Feeding the elderly poor and counseling sexual abuse victims are more important to the Carroll Commissioners than sending county employees to conventions and seminars.

During the second round of budget hearings Thursday, the commissioners restored social programs that only a week ago were proposed to be cut from next year's $112 million budget.

"We made a conscious effort find some money elsewhere in the budget," said Commissioner Julia W. Gouge. "Those social services have tobe a priority."

She said much of the restored money comes from travel budgets in county agencies. More than $10,000 was trimmed from the travel and business conference fund in the Department of Management and Budget's spending plan.

The social services -- meals and legal advice for the elderly, counseling for battered spouses and children, and additional life-saving training for 911 operators -- make up a relatively small portion of the amount of money the county expects to spend in the year beginning July 1.

But the impact of the $58,400 worth of program cuts to county residents was considered much greater than the help it would givethe county's bottom line.

"As the commissioners and agencies go through their budgets, they are able to find ways to add back some of the cuts," said Steven D. Powell, county management and budget director. "With what we've been able to cut in some places, we're able to add to other places."

Not all cuts proposed a week ago were restored. While the Department of Aging will be able to supply a full 50,000 meals a year at its three senior centers, it still has to find ways to cut more than 12,000 miles from the schedule of Carroll Transit Service.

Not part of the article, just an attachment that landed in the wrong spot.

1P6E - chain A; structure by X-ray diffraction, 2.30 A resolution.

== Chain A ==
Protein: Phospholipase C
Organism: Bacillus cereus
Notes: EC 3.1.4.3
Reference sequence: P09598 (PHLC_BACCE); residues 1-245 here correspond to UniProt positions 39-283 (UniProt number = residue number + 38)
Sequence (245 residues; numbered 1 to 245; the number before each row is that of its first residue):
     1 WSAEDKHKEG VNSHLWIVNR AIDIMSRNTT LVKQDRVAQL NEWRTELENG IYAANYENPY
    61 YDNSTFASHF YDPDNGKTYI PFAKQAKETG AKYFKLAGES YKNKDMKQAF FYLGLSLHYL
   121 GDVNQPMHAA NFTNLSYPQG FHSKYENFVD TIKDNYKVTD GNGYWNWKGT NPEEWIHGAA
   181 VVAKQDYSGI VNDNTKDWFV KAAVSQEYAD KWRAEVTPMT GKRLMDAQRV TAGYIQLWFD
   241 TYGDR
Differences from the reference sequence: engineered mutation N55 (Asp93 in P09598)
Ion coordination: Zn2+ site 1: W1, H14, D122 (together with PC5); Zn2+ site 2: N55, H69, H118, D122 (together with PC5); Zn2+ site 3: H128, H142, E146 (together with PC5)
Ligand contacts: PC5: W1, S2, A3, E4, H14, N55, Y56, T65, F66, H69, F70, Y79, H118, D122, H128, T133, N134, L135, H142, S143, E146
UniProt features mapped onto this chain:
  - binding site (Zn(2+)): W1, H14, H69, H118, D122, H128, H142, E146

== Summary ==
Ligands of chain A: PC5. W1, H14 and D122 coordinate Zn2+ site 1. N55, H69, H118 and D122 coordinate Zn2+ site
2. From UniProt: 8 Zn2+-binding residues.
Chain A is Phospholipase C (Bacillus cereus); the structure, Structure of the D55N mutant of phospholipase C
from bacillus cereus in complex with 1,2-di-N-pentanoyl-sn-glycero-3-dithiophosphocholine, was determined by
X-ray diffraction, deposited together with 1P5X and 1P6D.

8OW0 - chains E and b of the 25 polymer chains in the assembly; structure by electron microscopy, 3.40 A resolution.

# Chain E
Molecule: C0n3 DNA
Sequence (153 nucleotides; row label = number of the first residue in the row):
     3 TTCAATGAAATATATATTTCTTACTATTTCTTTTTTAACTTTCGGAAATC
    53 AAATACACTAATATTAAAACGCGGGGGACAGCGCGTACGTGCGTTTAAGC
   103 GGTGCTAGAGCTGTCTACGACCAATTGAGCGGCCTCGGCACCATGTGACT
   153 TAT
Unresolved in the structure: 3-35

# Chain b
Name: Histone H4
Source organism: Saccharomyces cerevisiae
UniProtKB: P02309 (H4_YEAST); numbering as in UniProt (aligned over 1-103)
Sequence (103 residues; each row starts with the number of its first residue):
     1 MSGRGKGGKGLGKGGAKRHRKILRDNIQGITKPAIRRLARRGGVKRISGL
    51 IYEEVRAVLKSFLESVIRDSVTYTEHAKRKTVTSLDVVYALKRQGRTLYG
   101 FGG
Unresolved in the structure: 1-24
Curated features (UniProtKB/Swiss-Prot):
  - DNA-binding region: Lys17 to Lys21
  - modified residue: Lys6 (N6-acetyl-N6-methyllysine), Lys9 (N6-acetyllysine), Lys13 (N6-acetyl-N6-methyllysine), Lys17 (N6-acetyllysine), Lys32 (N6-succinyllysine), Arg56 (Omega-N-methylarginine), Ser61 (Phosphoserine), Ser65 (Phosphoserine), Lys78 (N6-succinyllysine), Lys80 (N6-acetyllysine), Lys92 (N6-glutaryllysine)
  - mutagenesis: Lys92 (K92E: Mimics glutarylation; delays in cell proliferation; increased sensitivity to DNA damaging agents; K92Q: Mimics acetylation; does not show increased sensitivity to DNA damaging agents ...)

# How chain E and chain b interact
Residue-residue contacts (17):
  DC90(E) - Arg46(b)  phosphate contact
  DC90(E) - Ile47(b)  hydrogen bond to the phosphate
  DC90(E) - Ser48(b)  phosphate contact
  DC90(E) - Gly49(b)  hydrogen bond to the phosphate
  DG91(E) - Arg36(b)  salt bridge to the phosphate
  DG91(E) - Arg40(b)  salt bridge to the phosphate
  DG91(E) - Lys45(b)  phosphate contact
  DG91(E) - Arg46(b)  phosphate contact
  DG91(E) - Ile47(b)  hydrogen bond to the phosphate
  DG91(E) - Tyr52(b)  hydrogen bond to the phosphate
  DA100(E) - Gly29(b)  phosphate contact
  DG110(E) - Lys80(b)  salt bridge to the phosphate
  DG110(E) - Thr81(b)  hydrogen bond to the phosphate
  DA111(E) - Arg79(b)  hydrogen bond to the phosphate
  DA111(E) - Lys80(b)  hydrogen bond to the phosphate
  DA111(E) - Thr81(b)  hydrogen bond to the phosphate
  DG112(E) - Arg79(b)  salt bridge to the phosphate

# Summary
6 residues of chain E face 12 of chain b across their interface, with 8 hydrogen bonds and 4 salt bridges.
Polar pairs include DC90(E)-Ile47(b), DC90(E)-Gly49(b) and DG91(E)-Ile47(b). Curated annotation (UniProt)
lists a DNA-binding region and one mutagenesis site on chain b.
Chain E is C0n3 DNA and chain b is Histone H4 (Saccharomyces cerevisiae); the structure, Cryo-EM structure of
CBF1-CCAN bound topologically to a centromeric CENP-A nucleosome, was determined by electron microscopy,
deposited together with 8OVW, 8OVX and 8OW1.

"I am very pleased with the cuts that were restored," Department of Aging Director Jolene Sullivantold the commissioners Thursday afternoon. "I had one of the best days in weeks when I saw that money was restored.

"But, unfortunately, transportation is the worst problem facing seniors in this county."

One of the ways Sullivan and the commissioners think transportation and other needs might be met is actually an idea espoused by the Bush Administration these days -- find volunteers.

Sullivan said she is looking into forming a cadre of senior volunteers to provide transportation, help with meals and do other tasks.

The county battered spouse program and sexual abuse treatment center also got a slight budgetary reprieve.

The program director said last week that an $18,800 cut from her budget would mean both services would have to turn people away. Now, says Family and Children's Services Marcia Meyer, those services will be able to maintain this year's counseling levels.

"They put enough back in there so I don't have to make cuts inthose areas," she said. "I won't be able to expand, but I won't haveto turn as many people away, either."

This year, the Sexual AbuseCenter is serving about 280 people and had a waiting list of about 60; the cut would have increased that number to 140.

All told, the commissioners reviewed eight budgets totaling about $10.1 million Thursday. That figure is nearly 4 percent greater than this year's $9.7 million, but about 7 percent below the$10.8 million requested by the eight agencies.

Other agency budgets reviewed include:

* Department of Management and Budget, up 0.4 percent from this year's $1.88 million.

* Emergency Services, up 3.81 percent from this year's $871,195.

* Sheriff's Department, up 8.54 percent from this year's $2.4 million.

* Volunteer fire departments, up 4.6 percent from this year's $1.9 million.

* Animal Control, down 4.7 percent from 1991's $371,940.

* Permits and Regulations, up 3.07 percent from thisyear's $1.4 million.

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